Divorced Parents Disciplining Children

My ex-husband and I are not on the same page in terms of disciplining our 5 year old. What can I do?


Dr. Susan Rutherford (MOM):  One of the basic understandings that takes a little while when people get divorced is is that you only have control over your own household. And that as much as you want to tell an ex-spouse what she or he ought to do with your children, you don’t really have a right to do that unless there’s something major or a horrible thing going on. It’s good to discuss with your former spouse what you’re doing, and that can be in the form of email or phone messages or direct contact, depending on which kind of communication works best. That’s something people will figure that out as you go along. Probably the worst way to do it is on the phone.

MOLLY: You mean you should do it in person – over coffee or go to lunch? Face to face?

MOM: No. You shouldn’t do it over the phone or in person. People hear tonal qualities in the other person and they begin to feel very defensive. And then they can’t really hear what the person is saying.

MOLLY: So how should you talk about these things with your ex?

MOM: You should do it by email or in some sort of written form because that takes all the tonal message out of it. Unless you have a minimum of conflict between the two of you than you can do it over the phone.

I would not advise doing it in person unless the two of you are good friends. The less direct the contact, the probably the better in the early stages. You can do whatever you want if you don’t have conflict, but the conflict is the major issue. And nothing’s worse for children than conflict between their parents. That’s the main stress for children of divorced couples.

MOLLY: So, essentially, you want to write down how you feel about your discipline mantras or your rules?

MOM: Yes and also the more positive side of it. How do you reward a child, or how do you do behavioral modification. And, if they want to do it at their house, great. If they don’t want to do it at their house, that has to be okay too. The bottom line is that children know the difference between their parents. They know what each parent can tolerate and what they can’t tolerate and they will treat each parent accordingly.  It’s not likely that people are going to have the exact same rules in both households. That’s probably unlikely. But you do what you need to do in your household because that’s all you can control. One of the bad side effects of divorce and parents aren’t always on the same page, but children learn very quickly to separate each parent and what goes on at each house.


Dr. Susan Rutherford is a Clinical Psychologist who has been in practice for over 30 years. She has her undergraduate degree from Duke University, a Masters from New York University (NYU), and a Doctorate in Psychology from the University of Denver.
MOLLY: Molly is Dr. Rutherford’s younger daughter and the mother of two children under six.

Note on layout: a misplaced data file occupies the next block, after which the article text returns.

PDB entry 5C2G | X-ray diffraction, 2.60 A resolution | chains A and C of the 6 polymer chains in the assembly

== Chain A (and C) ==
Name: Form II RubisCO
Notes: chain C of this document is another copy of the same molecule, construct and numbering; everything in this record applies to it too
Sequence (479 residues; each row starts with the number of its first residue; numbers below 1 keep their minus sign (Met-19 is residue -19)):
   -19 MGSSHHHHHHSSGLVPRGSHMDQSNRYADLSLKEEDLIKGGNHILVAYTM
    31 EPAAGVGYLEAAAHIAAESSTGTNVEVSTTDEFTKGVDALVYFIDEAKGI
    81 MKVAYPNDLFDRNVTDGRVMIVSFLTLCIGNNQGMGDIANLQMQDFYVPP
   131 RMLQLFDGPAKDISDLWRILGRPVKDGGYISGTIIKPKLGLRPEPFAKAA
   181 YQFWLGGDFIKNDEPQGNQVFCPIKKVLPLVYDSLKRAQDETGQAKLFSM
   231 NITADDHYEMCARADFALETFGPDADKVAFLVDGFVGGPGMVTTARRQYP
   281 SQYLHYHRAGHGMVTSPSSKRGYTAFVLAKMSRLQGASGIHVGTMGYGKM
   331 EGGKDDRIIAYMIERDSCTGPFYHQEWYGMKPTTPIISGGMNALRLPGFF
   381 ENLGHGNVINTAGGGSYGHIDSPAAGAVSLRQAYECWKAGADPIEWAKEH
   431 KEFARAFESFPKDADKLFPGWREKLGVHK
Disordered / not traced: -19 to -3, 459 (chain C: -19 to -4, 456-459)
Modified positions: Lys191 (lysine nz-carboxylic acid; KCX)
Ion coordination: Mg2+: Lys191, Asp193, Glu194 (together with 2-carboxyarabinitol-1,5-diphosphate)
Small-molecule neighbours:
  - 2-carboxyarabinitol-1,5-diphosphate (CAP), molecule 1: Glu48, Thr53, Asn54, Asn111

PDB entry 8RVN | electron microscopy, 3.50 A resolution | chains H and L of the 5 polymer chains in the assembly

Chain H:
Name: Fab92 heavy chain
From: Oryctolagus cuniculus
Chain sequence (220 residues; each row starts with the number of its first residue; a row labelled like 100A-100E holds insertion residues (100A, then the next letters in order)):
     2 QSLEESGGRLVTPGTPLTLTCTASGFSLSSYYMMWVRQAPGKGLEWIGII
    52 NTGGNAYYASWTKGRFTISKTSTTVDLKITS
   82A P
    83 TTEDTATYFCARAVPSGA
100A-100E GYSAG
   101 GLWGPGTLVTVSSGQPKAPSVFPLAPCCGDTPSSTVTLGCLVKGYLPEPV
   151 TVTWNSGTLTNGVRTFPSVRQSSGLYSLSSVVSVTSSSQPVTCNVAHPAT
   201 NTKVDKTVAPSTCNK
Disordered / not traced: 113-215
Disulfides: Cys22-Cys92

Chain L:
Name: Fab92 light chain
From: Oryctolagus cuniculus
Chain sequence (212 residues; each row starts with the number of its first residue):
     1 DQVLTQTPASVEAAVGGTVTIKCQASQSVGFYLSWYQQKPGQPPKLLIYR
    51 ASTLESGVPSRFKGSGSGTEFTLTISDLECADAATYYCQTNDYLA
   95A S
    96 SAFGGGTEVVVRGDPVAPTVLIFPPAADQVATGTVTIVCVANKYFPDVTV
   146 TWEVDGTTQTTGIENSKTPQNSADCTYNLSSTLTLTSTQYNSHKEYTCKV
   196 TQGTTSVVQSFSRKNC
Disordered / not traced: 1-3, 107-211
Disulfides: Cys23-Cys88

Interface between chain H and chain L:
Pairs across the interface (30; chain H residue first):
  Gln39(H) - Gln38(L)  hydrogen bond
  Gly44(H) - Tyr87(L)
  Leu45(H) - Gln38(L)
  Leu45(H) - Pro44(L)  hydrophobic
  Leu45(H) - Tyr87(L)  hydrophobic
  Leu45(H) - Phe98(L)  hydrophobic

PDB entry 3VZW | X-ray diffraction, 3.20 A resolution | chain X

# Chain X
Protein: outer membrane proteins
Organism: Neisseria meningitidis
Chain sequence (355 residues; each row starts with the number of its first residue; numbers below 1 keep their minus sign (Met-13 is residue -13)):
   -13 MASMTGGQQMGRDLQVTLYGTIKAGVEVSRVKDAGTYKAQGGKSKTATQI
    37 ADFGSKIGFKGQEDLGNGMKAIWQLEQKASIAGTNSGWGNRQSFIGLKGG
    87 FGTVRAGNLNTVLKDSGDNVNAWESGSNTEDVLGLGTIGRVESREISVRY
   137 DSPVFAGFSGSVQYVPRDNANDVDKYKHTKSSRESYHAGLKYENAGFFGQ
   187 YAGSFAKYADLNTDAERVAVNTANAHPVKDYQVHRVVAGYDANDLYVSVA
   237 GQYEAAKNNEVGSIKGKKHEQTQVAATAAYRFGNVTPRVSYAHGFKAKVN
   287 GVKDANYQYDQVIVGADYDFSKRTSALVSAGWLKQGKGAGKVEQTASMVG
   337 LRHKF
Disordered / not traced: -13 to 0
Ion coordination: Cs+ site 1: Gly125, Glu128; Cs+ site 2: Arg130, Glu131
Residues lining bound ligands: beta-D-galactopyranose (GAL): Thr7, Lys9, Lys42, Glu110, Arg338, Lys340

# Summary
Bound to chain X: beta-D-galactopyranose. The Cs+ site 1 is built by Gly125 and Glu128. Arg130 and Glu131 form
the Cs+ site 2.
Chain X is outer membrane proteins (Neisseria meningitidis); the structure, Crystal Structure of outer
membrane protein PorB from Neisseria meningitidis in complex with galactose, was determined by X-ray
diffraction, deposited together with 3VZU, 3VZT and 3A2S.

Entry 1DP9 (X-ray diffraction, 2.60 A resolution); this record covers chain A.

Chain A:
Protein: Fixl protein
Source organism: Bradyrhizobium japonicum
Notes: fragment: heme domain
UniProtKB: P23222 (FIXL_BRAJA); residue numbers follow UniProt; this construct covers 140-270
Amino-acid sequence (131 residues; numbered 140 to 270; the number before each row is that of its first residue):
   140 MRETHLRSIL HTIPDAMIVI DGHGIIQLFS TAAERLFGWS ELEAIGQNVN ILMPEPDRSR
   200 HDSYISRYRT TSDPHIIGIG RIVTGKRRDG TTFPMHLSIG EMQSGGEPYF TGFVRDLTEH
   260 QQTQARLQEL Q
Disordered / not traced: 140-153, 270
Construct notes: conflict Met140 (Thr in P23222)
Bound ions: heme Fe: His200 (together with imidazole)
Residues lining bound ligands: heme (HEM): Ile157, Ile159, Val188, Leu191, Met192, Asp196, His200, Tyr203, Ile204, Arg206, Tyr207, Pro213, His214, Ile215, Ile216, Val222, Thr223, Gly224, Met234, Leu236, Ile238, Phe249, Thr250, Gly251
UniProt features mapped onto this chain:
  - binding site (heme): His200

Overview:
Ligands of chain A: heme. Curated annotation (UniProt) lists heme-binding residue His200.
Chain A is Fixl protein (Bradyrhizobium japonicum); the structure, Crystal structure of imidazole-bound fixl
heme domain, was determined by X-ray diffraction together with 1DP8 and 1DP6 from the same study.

This blog is about raising kids and how our parenting decisions now can have long term effects.


Experience this? Comment below if you’ve had success disciplining your children with your X-spouse using other strategies. Or Contact US if you have other parenting questions you’d like to see addressed.

ding 5 comments on “Divorced Parents Disciplining Children

  1. Mom and Molly: your comments are a wonderful look at complex, challenging problems parenting. Keep them coming, as we grandparents are very involved in kids care today! The site is beautifully organized as well. I plan to forward this to many in my extended family and wish you well in building a following of devoted fans of helpful perspectives!

  2. I am going through a divorce right now, and am experiencing this as we speak. I have quickly learned that I can only control what happens at my house. I have sat my children down and told them that the rules at my house are what I expect them to abide by. They clearly understand the difference between the rules at both houses, even though their ages are 9,8 and 5. I’ve been communicative with my X spouse on major things that I want addressed, and luckily, he’s cooperating. It’s very important to have an amicable relationship with your X, for the sake of the kids. Even though my X did something awful, I suck it up and put on a good face, for the sake of my children. I want them to have a postiive experience when they are at my house, so knowing that’s all I can control, I make it the best environment possible. Good luck to all of you out there that are going through this. It’s not easy, but there is light at the end of the tunnel.

  3. Thank you! There are a lot of experiences I could have been without, but also a lot of good ones. I wo8;un&#d217lt be who I am today if it wasn’t for all this – good and bad.

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